Monday, March 1, 2010

A Fiji students’ internet coup – a decade on

IN A couple of months, it will be a decade since the University of the South Pacific student journalism students staged their own internet coup with award-winning coverage of the George Speight “attempted” coup in Fiji on 19 May 2000. While renegade businessman Speight and his journalist offsider, Jo Nata, were eventually scapegoated into prison for treason, the politically acceptable face of the Speight coup, Laisenia Qarase, consolidated his power from caretaker leader to elected prime minister – twice. But, as we know, Qarase was no paragon of democracy and was subsequently ousted by a coup by the military’s Commodore Voreqe Baimimarama in December 2006. Many of the group of students who covered the Speight coup for Pacific Journalism Online and Wansolwara and won a string of awards from the Journalism Education Association in Mooloolaba, Queensland, that year have gone on to bigger and better things. Wansolwara editor Reggie Dutt, for example, is now at Bond University doing a masters degree. But the heady moments of that coup coverage will never be forgotten. The students' story was told in a short video, Frontline Reporters, which has now been posted on the Pacific Media Centre’s YouTube channel for posterity. The university unilaterally closed the student journalists' website and tried to gag the newspaper (actions later condemned by the faculty board of the School of Humanities) but the students continued filing their stories to the University of Technology, Sydney, which set up a special coup website.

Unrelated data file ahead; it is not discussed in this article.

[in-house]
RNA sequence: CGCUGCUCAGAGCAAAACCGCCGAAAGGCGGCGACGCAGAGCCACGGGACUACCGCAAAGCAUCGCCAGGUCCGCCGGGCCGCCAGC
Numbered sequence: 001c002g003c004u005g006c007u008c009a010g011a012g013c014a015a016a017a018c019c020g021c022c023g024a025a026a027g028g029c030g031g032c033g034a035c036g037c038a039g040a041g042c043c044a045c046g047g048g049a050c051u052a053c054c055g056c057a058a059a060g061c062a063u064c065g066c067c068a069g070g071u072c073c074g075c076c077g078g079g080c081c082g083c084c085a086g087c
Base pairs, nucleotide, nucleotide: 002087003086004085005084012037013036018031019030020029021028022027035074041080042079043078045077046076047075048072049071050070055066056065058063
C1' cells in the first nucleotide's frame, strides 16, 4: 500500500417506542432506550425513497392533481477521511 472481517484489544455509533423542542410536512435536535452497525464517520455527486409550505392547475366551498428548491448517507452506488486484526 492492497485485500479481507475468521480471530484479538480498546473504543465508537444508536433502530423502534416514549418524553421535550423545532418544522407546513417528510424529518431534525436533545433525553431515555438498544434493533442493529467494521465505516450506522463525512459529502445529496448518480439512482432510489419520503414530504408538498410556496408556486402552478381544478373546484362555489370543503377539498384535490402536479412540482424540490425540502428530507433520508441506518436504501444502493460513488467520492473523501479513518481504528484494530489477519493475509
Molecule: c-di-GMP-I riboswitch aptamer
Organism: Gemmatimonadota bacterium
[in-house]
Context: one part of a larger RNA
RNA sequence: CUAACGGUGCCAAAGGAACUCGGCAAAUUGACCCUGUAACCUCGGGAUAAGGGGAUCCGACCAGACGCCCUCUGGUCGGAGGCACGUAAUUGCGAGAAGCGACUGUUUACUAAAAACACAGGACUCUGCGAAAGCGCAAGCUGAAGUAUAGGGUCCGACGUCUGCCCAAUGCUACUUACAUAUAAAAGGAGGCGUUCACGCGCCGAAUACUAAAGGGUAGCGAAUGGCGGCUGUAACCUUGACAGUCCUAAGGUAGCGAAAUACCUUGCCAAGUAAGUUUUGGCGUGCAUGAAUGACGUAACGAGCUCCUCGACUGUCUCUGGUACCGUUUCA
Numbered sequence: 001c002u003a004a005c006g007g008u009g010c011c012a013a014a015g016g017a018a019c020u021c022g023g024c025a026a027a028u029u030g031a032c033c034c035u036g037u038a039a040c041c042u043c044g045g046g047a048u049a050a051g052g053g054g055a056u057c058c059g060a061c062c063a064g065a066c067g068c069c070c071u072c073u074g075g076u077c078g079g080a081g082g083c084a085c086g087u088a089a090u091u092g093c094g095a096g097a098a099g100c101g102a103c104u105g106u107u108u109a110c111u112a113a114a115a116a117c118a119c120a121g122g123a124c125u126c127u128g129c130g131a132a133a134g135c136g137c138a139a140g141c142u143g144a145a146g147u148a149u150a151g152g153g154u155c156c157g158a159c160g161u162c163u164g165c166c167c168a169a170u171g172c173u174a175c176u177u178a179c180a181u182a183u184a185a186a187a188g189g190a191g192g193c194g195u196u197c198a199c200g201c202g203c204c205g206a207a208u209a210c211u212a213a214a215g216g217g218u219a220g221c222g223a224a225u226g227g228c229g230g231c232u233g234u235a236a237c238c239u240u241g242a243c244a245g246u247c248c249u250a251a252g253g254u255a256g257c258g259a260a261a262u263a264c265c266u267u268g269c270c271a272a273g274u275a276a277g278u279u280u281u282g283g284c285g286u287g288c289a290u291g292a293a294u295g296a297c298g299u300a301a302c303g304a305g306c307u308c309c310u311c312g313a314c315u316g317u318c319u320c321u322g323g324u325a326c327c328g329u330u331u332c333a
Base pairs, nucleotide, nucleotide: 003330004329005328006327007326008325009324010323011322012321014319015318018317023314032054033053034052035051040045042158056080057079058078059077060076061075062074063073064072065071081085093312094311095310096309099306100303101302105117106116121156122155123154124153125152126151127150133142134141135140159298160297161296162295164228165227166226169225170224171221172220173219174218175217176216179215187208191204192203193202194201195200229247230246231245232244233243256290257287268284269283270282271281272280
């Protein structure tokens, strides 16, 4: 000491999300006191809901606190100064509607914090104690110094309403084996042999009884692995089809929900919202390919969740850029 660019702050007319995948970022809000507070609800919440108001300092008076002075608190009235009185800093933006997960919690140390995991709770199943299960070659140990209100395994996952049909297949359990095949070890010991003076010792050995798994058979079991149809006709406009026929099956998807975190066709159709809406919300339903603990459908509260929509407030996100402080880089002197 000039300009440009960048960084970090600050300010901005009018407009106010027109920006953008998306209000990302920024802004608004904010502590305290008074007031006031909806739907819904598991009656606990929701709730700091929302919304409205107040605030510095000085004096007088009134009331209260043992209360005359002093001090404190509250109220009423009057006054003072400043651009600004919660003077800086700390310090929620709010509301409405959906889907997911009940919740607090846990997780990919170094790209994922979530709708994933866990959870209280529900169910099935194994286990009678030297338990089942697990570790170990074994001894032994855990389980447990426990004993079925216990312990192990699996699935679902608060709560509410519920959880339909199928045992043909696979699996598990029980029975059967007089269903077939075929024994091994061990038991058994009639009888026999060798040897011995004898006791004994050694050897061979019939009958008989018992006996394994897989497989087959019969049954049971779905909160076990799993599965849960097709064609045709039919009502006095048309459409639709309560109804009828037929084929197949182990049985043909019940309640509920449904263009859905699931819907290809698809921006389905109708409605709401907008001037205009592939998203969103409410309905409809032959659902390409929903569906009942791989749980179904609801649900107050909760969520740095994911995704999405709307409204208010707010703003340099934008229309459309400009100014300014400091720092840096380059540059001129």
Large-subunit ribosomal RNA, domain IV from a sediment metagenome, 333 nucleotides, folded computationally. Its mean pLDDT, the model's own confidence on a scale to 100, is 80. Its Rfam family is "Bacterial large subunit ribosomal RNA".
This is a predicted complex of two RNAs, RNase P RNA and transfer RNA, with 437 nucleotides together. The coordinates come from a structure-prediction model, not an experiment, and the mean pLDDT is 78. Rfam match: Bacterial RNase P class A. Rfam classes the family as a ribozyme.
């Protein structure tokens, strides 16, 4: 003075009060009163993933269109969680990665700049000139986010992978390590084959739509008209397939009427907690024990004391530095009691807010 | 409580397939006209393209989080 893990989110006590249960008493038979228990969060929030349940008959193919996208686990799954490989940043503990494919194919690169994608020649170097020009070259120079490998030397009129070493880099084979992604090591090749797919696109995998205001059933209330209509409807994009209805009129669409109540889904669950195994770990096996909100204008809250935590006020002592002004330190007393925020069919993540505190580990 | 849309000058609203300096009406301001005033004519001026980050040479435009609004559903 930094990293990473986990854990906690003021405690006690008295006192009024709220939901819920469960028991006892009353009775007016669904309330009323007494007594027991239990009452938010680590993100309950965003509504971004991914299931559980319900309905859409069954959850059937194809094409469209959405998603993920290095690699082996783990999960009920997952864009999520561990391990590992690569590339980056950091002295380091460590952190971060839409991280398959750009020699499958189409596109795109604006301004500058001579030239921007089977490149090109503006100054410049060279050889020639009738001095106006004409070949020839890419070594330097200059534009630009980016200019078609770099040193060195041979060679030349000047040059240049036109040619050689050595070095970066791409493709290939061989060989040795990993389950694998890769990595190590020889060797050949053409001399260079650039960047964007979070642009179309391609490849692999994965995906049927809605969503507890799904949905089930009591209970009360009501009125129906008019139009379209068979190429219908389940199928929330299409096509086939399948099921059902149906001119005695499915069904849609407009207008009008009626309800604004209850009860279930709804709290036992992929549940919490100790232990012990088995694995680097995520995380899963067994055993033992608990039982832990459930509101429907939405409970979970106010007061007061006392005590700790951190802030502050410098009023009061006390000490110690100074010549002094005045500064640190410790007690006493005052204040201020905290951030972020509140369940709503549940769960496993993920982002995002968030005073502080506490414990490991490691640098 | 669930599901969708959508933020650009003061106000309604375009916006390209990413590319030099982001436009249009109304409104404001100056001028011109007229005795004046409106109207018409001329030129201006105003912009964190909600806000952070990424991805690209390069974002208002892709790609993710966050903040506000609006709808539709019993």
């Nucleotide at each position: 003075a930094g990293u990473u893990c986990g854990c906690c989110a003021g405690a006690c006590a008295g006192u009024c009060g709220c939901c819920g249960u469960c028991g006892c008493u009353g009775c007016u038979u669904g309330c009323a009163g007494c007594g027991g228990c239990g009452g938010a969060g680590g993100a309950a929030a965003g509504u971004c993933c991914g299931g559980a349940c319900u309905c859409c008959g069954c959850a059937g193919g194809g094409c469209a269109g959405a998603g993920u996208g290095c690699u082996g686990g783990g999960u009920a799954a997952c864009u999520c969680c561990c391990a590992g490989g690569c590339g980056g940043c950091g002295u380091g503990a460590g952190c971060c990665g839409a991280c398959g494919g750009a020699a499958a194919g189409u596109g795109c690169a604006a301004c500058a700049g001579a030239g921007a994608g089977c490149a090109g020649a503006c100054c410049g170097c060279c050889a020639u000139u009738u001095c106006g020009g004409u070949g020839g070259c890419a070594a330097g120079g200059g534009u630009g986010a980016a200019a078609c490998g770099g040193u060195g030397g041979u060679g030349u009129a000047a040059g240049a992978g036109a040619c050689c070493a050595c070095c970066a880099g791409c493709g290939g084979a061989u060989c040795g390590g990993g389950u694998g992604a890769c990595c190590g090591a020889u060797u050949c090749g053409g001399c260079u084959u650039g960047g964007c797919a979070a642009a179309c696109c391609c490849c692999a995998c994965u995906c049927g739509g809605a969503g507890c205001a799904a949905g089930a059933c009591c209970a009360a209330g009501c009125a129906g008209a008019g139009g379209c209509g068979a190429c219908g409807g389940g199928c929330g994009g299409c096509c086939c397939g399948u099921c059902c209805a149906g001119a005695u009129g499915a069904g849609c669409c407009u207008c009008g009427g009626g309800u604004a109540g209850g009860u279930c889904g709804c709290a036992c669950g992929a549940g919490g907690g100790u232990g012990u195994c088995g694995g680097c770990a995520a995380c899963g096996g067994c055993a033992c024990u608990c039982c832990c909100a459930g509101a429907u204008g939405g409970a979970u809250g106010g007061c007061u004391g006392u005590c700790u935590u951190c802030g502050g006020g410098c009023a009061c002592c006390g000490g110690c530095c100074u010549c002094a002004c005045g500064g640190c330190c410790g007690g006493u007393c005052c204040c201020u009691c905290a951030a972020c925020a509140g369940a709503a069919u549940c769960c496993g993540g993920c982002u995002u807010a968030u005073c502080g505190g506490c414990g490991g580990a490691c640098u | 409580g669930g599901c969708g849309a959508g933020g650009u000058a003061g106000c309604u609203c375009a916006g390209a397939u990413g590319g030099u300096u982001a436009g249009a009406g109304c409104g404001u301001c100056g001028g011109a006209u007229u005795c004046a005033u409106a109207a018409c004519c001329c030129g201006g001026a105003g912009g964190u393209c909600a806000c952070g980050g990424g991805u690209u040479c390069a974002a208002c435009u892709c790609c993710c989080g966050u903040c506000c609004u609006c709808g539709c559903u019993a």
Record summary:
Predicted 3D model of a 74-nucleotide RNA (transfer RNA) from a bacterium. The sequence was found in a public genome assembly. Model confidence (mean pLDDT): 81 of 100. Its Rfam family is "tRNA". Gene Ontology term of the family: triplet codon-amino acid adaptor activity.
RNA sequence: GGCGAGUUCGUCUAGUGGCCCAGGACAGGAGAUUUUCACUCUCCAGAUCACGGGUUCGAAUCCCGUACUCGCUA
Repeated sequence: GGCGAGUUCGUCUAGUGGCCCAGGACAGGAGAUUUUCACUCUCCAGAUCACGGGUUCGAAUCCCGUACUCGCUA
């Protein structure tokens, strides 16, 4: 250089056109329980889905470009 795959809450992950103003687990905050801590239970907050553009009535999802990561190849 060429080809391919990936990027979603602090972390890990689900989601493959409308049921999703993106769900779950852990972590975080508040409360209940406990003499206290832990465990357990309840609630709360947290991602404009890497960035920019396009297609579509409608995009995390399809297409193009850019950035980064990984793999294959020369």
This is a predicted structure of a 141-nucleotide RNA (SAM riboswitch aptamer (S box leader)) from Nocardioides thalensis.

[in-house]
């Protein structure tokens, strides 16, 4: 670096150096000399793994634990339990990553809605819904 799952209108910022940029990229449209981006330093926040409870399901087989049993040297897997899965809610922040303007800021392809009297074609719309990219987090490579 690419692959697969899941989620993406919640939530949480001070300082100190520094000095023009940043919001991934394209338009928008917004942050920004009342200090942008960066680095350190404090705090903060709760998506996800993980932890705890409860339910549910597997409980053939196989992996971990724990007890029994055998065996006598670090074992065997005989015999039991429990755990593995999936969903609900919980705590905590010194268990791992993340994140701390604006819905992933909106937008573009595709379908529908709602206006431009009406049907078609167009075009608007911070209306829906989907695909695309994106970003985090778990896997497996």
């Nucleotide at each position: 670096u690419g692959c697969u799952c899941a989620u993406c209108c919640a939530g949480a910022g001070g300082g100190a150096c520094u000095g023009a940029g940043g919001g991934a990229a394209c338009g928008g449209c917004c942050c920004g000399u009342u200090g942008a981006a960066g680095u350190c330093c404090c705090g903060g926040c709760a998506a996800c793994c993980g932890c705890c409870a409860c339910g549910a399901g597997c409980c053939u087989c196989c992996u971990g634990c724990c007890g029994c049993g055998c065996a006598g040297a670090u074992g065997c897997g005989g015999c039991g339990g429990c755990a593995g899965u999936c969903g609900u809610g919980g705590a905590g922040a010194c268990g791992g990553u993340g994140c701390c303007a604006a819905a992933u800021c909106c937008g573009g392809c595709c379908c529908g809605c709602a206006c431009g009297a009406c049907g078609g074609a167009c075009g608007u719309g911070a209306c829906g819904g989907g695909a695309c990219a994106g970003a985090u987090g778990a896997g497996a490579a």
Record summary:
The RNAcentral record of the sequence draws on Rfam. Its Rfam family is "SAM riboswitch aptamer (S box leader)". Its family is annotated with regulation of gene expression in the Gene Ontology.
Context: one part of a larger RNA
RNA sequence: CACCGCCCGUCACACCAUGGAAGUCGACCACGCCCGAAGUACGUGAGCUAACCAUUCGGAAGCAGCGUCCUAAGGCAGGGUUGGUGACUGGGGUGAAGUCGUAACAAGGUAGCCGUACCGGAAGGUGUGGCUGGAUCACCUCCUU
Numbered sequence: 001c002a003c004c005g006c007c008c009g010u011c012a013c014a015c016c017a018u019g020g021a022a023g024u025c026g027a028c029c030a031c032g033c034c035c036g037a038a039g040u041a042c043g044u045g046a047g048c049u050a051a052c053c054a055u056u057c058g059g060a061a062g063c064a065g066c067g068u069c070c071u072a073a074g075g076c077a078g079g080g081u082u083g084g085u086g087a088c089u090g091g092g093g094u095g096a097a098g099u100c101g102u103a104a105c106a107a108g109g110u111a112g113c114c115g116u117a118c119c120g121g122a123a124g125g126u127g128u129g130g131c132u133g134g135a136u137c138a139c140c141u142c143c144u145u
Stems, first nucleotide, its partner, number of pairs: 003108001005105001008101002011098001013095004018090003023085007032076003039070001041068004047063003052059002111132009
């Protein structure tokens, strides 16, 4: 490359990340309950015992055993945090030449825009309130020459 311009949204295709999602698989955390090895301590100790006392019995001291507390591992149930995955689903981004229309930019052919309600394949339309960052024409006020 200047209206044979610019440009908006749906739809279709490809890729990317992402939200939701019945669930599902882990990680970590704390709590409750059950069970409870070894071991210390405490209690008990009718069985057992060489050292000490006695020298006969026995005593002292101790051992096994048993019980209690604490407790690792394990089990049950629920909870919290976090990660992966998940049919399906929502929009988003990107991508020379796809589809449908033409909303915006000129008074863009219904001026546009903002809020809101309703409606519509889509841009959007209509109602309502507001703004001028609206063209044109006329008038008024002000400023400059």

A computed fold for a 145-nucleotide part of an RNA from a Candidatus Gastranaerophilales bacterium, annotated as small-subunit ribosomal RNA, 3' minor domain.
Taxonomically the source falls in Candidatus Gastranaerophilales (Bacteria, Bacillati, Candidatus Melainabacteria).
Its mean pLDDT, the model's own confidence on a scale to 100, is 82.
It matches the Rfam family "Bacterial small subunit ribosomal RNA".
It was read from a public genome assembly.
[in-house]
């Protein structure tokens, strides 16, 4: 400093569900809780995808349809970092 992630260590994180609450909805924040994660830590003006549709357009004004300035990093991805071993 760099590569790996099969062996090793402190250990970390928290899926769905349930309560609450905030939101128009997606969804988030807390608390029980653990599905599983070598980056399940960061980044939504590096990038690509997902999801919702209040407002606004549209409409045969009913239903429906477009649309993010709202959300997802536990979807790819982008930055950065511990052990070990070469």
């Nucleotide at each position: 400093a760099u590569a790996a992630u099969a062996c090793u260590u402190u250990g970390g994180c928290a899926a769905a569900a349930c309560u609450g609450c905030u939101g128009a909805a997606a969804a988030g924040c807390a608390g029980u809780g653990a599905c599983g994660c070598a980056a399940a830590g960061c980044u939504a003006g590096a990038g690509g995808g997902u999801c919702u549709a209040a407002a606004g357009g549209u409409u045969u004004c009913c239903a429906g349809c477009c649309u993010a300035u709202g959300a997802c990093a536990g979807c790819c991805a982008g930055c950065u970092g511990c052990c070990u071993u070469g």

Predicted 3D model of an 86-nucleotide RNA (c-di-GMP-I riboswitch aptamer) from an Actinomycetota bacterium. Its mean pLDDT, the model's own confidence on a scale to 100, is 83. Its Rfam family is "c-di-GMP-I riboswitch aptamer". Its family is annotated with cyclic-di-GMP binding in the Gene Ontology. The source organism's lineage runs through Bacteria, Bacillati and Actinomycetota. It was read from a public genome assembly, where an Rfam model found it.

An earlier video (1999), Pasifik Niusbeat, tells the story of the early stages of online newsreporting and Radio Pacific at USP. You’ll recognise many young media faces familiar around the region today. Another video, Fri Pres, covers the fight for media freedom across the region in 1996. Produced and presented by David Robie, and reported by Stevenson Liu and Priscilla Raepom, it was broadcast by EMTV in Papua New Guinea and Fiji Television. The astonishing thing about this University of Papua New Guinea programme is that while it was made 16 years ago, it could just as easily have been talking about post-coup Fiji censorship and the rest of the Pacific today.

Pictured, a clip from Fri Pres with then PNG Forestry Minister Tim Nelville talking about a death threat on talkback radio.



1 comment:

Thankful said...

Congratulations to the USP Journalism Program. Thanks to you too David, this was a result of your vision and deication during your time in Fiji.

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